Ag-related bills in the Legislature

Senate Bill 6392 – Expanded farm internship program. In 2010, the Senate agriculture committee heard testimony that Washington is facing a crisis of aging farmers. The average age is 56, and 70 percent of farmland is expected to change hands in the next 20 years. To help bring young people into farming as a career, the Legislature established a farm internship pilot program for San Juan and Skagit counties in 2011. This on-the-job training opportunity is exempt from minimum wage requirements and unemployment insurance. L&I was directed to create a special industrial insurance risk class for farm interns. SB 6392 expands the farm internship pilot program to Whatcom, Kitsap, Pierce, Jefferson, Spokane, Yakima, Chelan, Grant, Kittitas, Lincoln, and Thurston counties. (Passed the House Labor and Workforce Development Committee on February 21).

Senate Bill 5996 – Protecting farmlands. The Open Spaces Taxation Act allows qualifying resource land to be valued at its current use rather than market value. The purpose of the program is to encourage retention of land in agricultural, forestry, or other approved open space uses. Multiple contiguous parcels that are managed as part of a single operation and owned by members of the same family may be added together to meet certain requirements. Family farms can be handed down for generations and operated by family members other than children. SB 5996 would expand the definition of family to include aunts, uncles, nieces, nephews, great-grandchildren, and any other relative that is a lineal descendent of an individual who has held title to the property. (Passed by the House Agriculture and Natural Resources Committee on February 21).

GrainSenate Bill 6423 – No CDL needed to haul agricultural products from farm to storage. Farmers are exempt from Commercial Driver’s License (CDL) requirements when they use farm vehicles to transport agricultural products, farm machinery, farm supplies, or any combination of those materials to or from a farm. The definition of a farm vehicle, applicable throughout the broader Motor Vehicles code, is limited to those vehicles only incidentally operated on public highways for the purpose of going from one farm to another. SB 6423 would harmonize the definition of farm vehicles in the Motor Vehicle code with exemptions under the CDL. This will allow farmers to move their products to a storage facility without having to obtain a CDL. (Passed by the House Transportation Committee on February 16).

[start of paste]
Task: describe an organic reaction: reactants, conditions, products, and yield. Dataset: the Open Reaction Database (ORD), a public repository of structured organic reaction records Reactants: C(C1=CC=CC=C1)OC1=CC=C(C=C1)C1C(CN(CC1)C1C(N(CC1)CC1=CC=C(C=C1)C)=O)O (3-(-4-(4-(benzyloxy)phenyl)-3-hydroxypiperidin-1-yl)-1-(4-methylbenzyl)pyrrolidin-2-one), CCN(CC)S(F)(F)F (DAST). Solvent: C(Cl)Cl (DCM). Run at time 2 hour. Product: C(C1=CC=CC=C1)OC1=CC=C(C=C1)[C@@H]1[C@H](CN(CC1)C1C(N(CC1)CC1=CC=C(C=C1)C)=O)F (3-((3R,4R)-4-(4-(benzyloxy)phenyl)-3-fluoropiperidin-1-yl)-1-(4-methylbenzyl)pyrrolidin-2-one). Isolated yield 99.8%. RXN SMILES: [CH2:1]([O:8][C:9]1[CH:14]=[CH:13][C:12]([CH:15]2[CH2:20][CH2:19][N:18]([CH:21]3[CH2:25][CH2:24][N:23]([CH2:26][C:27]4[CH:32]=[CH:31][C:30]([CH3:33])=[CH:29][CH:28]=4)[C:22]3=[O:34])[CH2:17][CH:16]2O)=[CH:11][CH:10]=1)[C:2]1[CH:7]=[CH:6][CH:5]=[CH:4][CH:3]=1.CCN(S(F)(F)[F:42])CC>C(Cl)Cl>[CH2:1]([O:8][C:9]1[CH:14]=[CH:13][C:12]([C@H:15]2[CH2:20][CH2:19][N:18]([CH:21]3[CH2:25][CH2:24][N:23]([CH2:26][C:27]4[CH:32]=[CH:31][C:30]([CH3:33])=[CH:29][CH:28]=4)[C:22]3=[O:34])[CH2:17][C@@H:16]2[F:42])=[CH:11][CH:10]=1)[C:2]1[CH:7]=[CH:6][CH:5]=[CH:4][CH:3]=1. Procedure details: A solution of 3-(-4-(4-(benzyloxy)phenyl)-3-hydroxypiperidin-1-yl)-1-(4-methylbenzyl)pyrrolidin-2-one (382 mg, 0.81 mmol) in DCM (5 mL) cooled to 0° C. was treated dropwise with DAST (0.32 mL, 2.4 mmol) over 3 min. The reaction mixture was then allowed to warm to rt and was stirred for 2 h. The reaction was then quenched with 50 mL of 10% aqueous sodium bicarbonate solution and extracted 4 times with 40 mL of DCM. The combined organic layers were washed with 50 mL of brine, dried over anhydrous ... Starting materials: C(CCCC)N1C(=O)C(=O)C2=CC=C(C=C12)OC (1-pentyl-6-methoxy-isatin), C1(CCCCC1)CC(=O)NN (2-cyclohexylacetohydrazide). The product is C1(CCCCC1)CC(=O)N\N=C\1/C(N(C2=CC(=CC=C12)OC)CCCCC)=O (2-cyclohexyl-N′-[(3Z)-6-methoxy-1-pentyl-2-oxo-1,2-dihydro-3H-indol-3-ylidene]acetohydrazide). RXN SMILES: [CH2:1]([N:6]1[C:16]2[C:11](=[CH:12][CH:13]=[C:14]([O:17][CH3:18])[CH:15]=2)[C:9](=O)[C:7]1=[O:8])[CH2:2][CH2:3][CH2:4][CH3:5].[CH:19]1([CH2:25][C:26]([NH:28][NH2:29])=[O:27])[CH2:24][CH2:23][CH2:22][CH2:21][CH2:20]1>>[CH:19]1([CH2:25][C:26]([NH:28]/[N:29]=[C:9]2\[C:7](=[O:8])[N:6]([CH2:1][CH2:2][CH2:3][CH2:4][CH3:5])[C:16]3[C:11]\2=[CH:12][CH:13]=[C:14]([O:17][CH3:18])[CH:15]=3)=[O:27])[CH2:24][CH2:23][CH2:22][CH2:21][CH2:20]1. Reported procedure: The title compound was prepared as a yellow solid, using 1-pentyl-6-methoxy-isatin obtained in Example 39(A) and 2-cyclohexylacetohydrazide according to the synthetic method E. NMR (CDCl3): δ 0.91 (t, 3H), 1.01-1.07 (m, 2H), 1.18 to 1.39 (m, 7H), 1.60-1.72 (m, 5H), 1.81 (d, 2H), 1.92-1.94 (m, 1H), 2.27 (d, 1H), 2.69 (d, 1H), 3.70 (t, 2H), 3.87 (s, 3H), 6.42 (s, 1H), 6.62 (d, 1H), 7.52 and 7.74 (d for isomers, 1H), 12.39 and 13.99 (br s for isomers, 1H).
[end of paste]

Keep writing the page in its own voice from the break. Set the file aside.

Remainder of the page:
Senate Bill 5292 – Exempting irrigation and drainage ditches from the definition of critical areas. This is my bill from last session which passed the Senate on February 8. It would essentially clarify that the drainage side of irrigation districts are not considered “natural” streams so they should be excluded from designation as “critical areas” under the Growth Management Act. Ports also have a need to be exempted from that designation as they have similar artificial facilities. (Passed by the House Committee on Local Government on February 21).

House Bill 2488 Exempting certain phosphorus fertilizers from the statewide restriction of phosphorus fertilizers. Confused? So was I when I heard testimony on this bill in the Senate Environment Committee Tuesday. Last year the Legislature passed House Bill 1489, which prohibits the use and retail sale of turf fertilizers that contain phosphorus, as well as the application of turf fertilizer that contains phosphorus to turf. The prohibition goes into effect on January 1, 2013. However HB 2488 would exempt certain commercial fertilizers that contain phosphorus as long as they are organic.

Several good bills unfortunately didn’t make it out of the Senate, including Senate Bill 6152 (Streamlining water right permitting and appeals), and my Senate Bill 6026 (Maintaining and enhancing the viability of agriculture), Senate Bill 6431 (Harmonizing federal exemptions for agriculture practices with state law), whereas Senate Bill 6397/House Bill 2413 (Proposing restrictions on pesticide use) and Senate Bill 6298/House Bill 2637 (Requiring labeling of genetically modified foods) are all stuck in committees where they hopefully won’t see the light of another day.